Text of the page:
Cloud computing has been a hot topic among federal CIOs and their staffers in recent years.
In response to the Obama Administration’s “Cloud First Initiative” announced in 2011, the US government has significantly reduced the number of applications hosted in government-owned data centers.
The initiative requires government entities to move some of their services (e.g., e-mail) to the cloud, while also ensuring security and proper management of data stored in the cloud.
In 2016, a number of government agencies in California started migrating to the Microsoft cloud.
But as organizations worldwide move more and more of their sensitive information to the cloud, hackers are adapting and seeking new ways to compromise cloud environments.
This problem is particularly acute for government agencies, since hacking of the highly sensitive data they store could imperil national security as well as citizens’ trust. This has been borne out by headline-making breaches at the Office of Personnel Management (OPM), the National Security Agency (NSA), the Philippine Commission on Elections, the US Navy, and other agencies in the last few years.
However, the cost and flexibility advantages of cloud computing are such that federal and local governments continue to push cloud-based initiatives forward.
At the end of last year, Netwrix carried out research to gain deeper insight into organizations’ concerns regarding cloud security and the methods used to ensure data protection in the cloud. More than 600 organizations from multiple industries, including government, were interviewed. This data was analyzed to produce the 2016 Cloud Security Report, highlighting trends and shifts in perceptions of and experience with the technology.
Here are some important takeaways for federal and local governments.
CLOUD MIGRATION FEARS AND CONCERNS
Up to 87 percent of government entities in the US are afraid to move their critical assets to the cloud due to security and privacy concerns.
The major barriers that keep CIOs of state and local governments from a broader adoption of cloud technology are unauthorized access and account hijacking (80 percent), fear of losing control over data (60 percent), and issues associated with data backup and recovery (53 percent).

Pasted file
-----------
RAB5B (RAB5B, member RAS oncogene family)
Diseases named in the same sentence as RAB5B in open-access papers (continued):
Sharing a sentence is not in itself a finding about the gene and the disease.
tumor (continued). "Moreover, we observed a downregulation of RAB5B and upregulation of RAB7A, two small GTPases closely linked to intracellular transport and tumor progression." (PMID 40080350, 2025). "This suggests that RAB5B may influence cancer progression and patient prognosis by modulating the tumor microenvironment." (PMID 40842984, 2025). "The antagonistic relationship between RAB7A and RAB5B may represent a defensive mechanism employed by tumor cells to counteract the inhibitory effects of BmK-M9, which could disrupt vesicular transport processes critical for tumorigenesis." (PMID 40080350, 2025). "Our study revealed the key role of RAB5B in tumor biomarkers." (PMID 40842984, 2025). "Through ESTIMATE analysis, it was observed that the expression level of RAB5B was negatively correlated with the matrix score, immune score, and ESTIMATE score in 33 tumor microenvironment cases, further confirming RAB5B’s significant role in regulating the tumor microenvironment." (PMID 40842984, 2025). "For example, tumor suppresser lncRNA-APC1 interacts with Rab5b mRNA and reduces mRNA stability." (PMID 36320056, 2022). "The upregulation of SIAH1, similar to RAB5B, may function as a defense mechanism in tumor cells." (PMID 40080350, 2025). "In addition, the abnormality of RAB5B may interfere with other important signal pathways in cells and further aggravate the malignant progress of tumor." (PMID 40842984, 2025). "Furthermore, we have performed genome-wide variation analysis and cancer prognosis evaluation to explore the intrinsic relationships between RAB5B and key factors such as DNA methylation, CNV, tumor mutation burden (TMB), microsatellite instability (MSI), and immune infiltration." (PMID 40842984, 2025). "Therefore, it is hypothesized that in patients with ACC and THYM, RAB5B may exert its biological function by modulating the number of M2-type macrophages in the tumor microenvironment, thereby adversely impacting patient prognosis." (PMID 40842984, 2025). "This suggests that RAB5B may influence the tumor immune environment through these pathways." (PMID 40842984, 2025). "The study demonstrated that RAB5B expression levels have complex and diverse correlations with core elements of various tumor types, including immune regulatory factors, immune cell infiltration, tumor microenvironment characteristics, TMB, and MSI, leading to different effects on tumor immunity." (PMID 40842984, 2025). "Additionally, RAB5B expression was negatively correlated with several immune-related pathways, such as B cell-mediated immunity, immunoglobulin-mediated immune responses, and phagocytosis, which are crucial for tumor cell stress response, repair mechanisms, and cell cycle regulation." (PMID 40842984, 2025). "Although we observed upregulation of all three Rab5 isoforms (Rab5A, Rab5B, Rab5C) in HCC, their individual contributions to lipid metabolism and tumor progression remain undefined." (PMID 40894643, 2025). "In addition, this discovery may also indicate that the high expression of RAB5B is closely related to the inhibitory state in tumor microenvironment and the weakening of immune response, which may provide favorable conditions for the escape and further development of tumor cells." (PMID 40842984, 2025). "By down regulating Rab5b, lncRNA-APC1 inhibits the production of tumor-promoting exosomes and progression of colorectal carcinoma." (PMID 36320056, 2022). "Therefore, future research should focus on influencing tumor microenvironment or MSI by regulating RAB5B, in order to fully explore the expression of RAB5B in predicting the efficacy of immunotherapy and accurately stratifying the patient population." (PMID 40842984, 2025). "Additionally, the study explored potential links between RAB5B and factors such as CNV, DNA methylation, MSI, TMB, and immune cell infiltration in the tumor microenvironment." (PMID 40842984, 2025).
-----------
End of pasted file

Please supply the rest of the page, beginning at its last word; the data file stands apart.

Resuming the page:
In short, although cloud providers try hard to secure cloud environments, they haven’t managed to completely persuade the IT community that they can provide the necessary controls to ensure security and prove regulatory compliance.
Indeed, 40 percent of respondents were afraid that they would not be able to enforce all of the required security policies on a cloud provider’s site.
Even more organizations (80 percent) are worried about their own user activity in the cloud, stating that employees with legitimate access to critical systems pose a bigger threat to data integrity than anyone else.
BENEFITS OF MOVING TO THE CLOUD
Despite the common fears, broad cloud adoption is already positively impacting IT security for government agencies that have adopted it.
Almost 50 percent of government agencies said that the cloud has improved the security of their systems and data—and no one stated that their cybersecurity worsened due to cloud adoption.
Cloud computing offers government agencies a powerful instrument to improve risk management, deliver more timely services and significantly reduce burdens on internal IT resources.
According to the survey results, the key benefit that governments have realized through cloud adoption is higher availability of systems (70 percent), followed by flexibility in resource utilization (50 percent), and cost savings (40 percent).
KEYS TO ENSURING CLOUD DATA PROTECTION
No matter what security mechanisms an organization has in place, there will always be risk of malicious activity by insiders or external hackers.
Asked if they would welcome greater visibility into user activity in the cloud, the vast majority of government agencies (93 percent) agreed it is a critical component for security and business integrity.
Without a clear understanding of what’s going on in their IT environments, organizations cannot keep sensitive data under control or be confident about utilizing powerful cloud technologies.
In summary, the vast majority of federal agencies and government departments are pushing ahead with cloud-based initiatives, despite major reservations concerning security aspects moving critical assets to the cloud.
Attitudes will only change when there is greater visibility into user activity supported by tools to help them mitigate cloud data leakage risks. Such tools should include security policy validation, better user accountability, and early notification of internal and external threats.